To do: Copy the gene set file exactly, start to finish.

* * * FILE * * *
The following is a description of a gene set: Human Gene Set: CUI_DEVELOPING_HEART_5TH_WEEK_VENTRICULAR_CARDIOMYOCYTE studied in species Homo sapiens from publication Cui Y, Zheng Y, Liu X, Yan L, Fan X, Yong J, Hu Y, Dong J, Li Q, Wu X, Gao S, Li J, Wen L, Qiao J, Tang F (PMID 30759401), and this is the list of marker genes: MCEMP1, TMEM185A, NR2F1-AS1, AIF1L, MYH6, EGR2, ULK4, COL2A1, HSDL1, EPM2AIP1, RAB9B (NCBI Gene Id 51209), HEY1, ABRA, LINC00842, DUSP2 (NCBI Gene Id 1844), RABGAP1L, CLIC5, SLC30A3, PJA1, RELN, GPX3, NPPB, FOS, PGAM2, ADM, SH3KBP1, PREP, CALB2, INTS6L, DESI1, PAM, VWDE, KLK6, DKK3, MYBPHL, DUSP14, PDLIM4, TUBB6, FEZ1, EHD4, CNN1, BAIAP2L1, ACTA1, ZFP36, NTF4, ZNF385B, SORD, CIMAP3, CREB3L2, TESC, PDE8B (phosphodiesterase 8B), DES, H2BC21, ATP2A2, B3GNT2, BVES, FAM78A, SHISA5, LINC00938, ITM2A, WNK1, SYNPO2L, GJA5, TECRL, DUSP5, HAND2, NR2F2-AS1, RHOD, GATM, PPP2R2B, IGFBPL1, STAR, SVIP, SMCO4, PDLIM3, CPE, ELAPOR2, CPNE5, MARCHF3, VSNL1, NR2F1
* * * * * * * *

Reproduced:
The following is a description of a gene set: Human Gene Set: CUI_DEVELOPING_HEART_5TH_WEEK_VENTRICULAR_CARDIOMYOCYTE studied in species Homo sapiens from publication Cui Y, Zheng Y, Liu X, Yan L, Fan X, Yong J, Hu Y, Dong J, Li Q, Wu X, Gao S, Li J, Wen L, Qiao J, Tang F (PMID 30759401), and this is the list of marker genes: MCEMP1, TMEM185A, NR2F1-AS1, AIF1L, MYH6, EGR2, ULK4, COL2A1, HSDL1, EPM2AIP1, RAB9B (NCBI Gene Id 51209), HEY1, ABRA, LINC00842, DUSP2 (NCBI Gene Id 1844), RABGAP1L, CLIC5, SLC30A3, PJA1, RELN, GPX3, NPPB, FOS, PGAM2, ADM, SH3KBP1, PREP, CALB2, INTS6L, DESI1, PAM, VWDE, KLK6, DKK3, MYBPHL, DUSP14, PDLIM4, TUBB6, FEZ1, EHD4, CNN1, BAIAP2L1, ACTA1, ZFP36, NTF4, ZNF385B, SORD, CIMAP3, CREB3L2, TESC, PDE8B (phosphodiesterase 8B), DES, H2BC21, ATP2A2, B3GNT2, BVES, FAM78A, SHISA5, LINC00938, ITM2A, WNK1, SYNPO2L, GJA5, TECRL, DUSP5, HAND2, NR2F2-AS1, RHOD, GATM, PPP2R2B, IGFBPL1, STAR, SVIP, SMCO4, PDLIM3, CPE, ELAPOR2, CPNE5, MARCHF3, VSNL1, NR2F1